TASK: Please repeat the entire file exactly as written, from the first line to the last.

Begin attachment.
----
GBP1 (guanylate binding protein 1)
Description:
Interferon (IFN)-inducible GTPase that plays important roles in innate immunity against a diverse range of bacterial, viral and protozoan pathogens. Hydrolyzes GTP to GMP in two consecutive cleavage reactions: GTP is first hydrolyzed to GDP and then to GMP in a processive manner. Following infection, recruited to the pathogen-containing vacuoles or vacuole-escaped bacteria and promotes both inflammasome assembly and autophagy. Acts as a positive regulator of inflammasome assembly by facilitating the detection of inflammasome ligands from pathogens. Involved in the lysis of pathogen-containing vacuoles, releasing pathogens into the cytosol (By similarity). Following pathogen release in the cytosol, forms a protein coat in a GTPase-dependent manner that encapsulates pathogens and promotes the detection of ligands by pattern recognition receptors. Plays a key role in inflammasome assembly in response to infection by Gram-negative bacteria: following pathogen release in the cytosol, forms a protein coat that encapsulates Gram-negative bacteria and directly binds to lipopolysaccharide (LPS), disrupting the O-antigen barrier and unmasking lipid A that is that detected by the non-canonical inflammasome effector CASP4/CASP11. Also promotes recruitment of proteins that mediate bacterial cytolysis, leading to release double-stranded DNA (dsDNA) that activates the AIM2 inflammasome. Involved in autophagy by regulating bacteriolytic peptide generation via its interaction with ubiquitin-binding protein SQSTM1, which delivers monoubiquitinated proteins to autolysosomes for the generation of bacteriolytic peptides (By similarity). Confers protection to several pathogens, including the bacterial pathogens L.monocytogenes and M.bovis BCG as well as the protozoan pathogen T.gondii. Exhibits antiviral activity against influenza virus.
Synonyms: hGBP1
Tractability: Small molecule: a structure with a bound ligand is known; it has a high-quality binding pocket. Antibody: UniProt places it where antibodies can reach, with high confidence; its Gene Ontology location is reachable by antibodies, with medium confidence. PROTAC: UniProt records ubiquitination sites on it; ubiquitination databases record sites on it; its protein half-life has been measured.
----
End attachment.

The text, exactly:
GBP1 (guanylate binding protein 1)
Description:
Interferon (IFN)-inducible GTPase that plays important roles in innate immunity against a diverse range of bacterial, viral and protozoan pathogens. Hydrolyzes GTP to GMP in two consecutive cleavage reactions: GTP is first hydrolyzed to GDP and then to GMP in a processive manner. Following infection, recruited to the pathogen-containing vacuoles or vacuole-escaped bacteria and promotes both inflammasome assembly and autophagy. Acts as a positive regulator of inflammasome assembly by facilitating the detection of inflammasome ligands from pathogens. Involved in the lysis of pathogen-containing vacuoles, releasing pathogens into the cytosol (By similarity). Following pathogen release in the cytosol, forms a protein coat in a GTPase-dependent manner that encapsulates pathogens and promotes the detection of ligands by pattern recognition receptors. Plays a key role in inflammasome assembly in response to infection by Gram-negative bacteria: following pathogen release in the cytosol, forms a protein coat that encapsulates Gram-negative bacteria and directly binds to lipopolysaccharide (LPS), disrupting the O-antigen barrier and unmasking lipid A that is that detected by the non-canonical inflammasome effector CASP4/CASP11. Also promotes recruitment of proteins that mediate bacterial cytolysis, leading to release double-stranded DNA (dsDNA) that activates the AIM2 inflammasome. Involved in autophagy by regulating bacteriolytic peptide generation via its interaction with ubiquitin-binding protein SQSTM1, which delivers monoubiquitinated proteins to autolysosomes for the generation of bacteriolytic peptides (By similarity). Confers protection to several pathogens, including the bacterial pathogens L.monocytogenes and M.bovis BCG as well as the protozoan pathogen T.gondii. Exhibits antiviral activity against influenza virus.
Synonyms: hGBP1
Tractability: Small molecule: a structure with a bound ligand is known; it has a high-quality binding pocket. Antibody: UniProt places it where antibodies can reach, with high confidence; its Gene Ontology location is reachable by antibodies, with medium confidence. PROTAC: UniProt records ubiquitination sites on it; ubiquitination databases record sites on it; its protein half-life has been measured.